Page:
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What exactly is Eclipse?

 
Brandt Charles
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Chrome IntelliJ IDE Java
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I've been to the Eclipse website, so to me it appears to be another IDE for Java. However, there are books published about using it, and many job postings consider it a plus if you know how to use it. So what sets it apart from other IDE's?

Am I even correct in saying it is an IDE?
 
ilteris kaplan
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yes it is an IDE. the powerful thing about is it is opensource, extensible, so people are constantly building plugins to extend the application and also great IDE for developing.

I am sure pros will serve you better info.
 
Rodrigo Alvarez
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Hi,

I'm using Eclipse for a little more than one year. My favourite features are :

- "background compilation" : Eclipse compiles continuously your Java code and shows you compilation errors at the same time as you write your code.
- tons of plugins, e.g. PMD which lets you check your code against user-defined writing style policies or Lomboz, a J2EE extention
- refactoring tools : extract method, extract interface, rename variable/class/package
- problem correction suggestion: suggests things like "add a try catch", "implement missing methods",... and does it for you if you ask it to
- very easy to use when you want to do simple things, and not so much harder when you go into the details

+ tons of irrationnal reasons (I've to justify the fact that I chose it )

Are you currently trying to choose an Java IDE ? Which other ones are you considering?


Cheers
 
Brandt Charles
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Thanks for your response, Simon. For this course we are using jGrasp, which is from Auburn University (I'm not a student there incidentally). I think it's more bare bones than Eclipse, which I suppose is good for beginning programming students. I'm happy with it in that when there is a mistake in my code at compile time the direction it gives is usually suitable enough for me to recognize the problem and fix it.

I was interested in Eclipse mainly for building skills for when job-hunting time comes. So if a job says it's a plus to know Eclipse I can say I have experience with it. But honestly, I would be happy with jGrasp too except for the GUI building features Eclipse reportedly has with some plugins.
 
Campbell Ritchie
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I am fond of Eclipse myself, but I would advise you as a "greenhorn" not to use it.


Why?

Simple: you have quite enough to learn with Java without struggling with a large unfamiliar app at the same time.
I have used JGrasp myself, and prefer Eclipse greatly.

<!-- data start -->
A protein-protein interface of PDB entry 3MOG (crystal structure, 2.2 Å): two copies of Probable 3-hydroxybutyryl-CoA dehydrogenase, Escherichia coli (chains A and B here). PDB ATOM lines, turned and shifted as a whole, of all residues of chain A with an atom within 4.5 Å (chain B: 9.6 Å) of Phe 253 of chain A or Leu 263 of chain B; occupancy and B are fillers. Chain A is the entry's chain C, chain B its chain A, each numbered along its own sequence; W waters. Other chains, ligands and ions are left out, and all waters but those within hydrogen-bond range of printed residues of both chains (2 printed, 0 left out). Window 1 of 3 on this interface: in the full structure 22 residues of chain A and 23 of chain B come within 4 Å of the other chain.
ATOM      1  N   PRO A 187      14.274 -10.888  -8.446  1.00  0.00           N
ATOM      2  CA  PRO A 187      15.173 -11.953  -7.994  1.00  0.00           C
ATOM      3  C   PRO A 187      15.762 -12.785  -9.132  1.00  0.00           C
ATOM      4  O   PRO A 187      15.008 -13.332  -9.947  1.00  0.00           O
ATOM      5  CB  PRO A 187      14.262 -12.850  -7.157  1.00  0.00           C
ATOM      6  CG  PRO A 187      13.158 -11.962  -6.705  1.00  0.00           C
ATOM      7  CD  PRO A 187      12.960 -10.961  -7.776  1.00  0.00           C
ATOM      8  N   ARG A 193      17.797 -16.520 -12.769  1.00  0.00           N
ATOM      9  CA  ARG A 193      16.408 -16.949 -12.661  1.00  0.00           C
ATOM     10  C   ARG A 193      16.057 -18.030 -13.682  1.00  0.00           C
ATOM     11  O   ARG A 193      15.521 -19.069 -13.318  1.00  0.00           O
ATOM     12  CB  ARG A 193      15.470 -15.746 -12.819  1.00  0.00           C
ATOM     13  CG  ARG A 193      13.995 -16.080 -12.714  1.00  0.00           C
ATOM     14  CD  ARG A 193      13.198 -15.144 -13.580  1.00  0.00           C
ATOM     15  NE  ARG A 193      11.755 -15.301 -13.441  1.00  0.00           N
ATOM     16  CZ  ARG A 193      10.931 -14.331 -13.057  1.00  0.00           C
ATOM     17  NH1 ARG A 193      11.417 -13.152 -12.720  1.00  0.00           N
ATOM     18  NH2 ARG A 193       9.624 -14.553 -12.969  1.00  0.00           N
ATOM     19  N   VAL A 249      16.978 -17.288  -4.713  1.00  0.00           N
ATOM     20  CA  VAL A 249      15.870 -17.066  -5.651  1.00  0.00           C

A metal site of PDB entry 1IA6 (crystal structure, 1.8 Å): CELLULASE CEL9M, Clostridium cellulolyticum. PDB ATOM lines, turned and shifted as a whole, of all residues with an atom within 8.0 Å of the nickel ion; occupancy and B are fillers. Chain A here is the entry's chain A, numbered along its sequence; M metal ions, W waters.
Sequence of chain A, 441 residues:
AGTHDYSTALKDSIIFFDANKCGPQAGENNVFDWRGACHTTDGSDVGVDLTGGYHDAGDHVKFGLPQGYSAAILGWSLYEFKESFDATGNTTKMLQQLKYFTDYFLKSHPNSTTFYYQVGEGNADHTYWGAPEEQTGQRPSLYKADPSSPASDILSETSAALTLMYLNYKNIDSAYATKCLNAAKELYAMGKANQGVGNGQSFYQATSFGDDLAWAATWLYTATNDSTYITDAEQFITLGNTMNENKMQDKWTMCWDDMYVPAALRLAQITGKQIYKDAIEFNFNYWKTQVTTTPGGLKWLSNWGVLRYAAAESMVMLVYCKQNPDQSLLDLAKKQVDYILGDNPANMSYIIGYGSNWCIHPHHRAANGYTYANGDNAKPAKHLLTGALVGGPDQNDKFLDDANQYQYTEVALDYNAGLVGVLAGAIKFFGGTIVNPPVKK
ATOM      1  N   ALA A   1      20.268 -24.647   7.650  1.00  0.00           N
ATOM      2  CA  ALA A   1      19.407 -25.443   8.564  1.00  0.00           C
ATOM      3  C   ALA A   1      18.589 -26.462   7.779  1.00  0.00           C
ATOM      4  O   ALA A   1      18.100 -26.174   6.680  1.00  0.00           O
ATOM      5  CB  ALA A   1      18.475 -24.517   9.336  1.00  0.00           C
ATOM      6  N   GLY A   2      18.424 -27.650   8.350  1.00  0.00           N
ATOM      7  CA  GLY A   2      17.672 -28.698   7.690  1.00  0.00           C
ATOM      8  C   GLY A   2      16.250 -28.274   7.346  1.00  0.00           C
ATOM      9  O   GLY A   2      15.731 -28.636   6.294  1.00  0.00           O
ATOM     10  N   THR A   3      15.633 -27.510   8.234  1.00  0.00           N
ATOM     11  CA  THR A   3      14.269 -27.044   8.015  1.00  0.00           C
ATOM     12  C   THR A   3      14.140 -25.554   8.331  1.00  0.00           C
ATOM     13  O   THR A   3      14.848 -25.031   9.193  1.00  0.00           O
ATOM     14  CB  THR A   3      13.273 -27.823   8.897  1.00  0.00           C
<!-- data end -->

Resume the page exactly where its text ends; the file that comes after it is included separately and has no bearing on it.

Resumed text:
I suggest you try something like JCreatorLE (available from this website, which is a posh editor, available free of charge.
The nice thing about JCreator is that it helps with editing, eg matching brackets and braces, and identing, but is almost as easy to use as a text editor.
And should you need a UML diagram, there are panels in JCreator which show all the fields and methods of your class.

Once you have got experienced with Java, and want a full-blown IDE, Eclipse and NetBeans are both good, though I personally prefer Eclipse.



CR
 
Fox Trot
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if you are a beginner, like general java I programming course, don't use

any IDE, go hardcore notepad, you learn how to notice errors, what the

error

messages are/ mean, and its a lot quicker...


the only real good thing the IDE's are good for is know what number line

your error is on.....

Monk...

-I've lost myself-
 
Tony Morris
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The problem that you might be facing is the summarisation and subsequent slight obfuscation of the definition of the term at hand. Eclipse is not, repeat not, an IDE.


Eclipse is an open source community whose projects are focused on providing an extensible development platform and application frameworks for building software.


The Eclipse IDE is the Eclipse IDE and Eclipse is not an IDE. To draw an analogy, many people refer to "Apache" as a web server, when clearly it isn't (visit the Apache web site if you like), however, the Apache HTTPD is a web server. Likewise, the Eclipse IDE is an IDE, but Eclipse is exactly what is stated above and nothing more.

To draw another analogy, ponder the question, "what exactly is Java?" - marketing material and established, albeit somewhat misleading, perspectives to the wayside.
 
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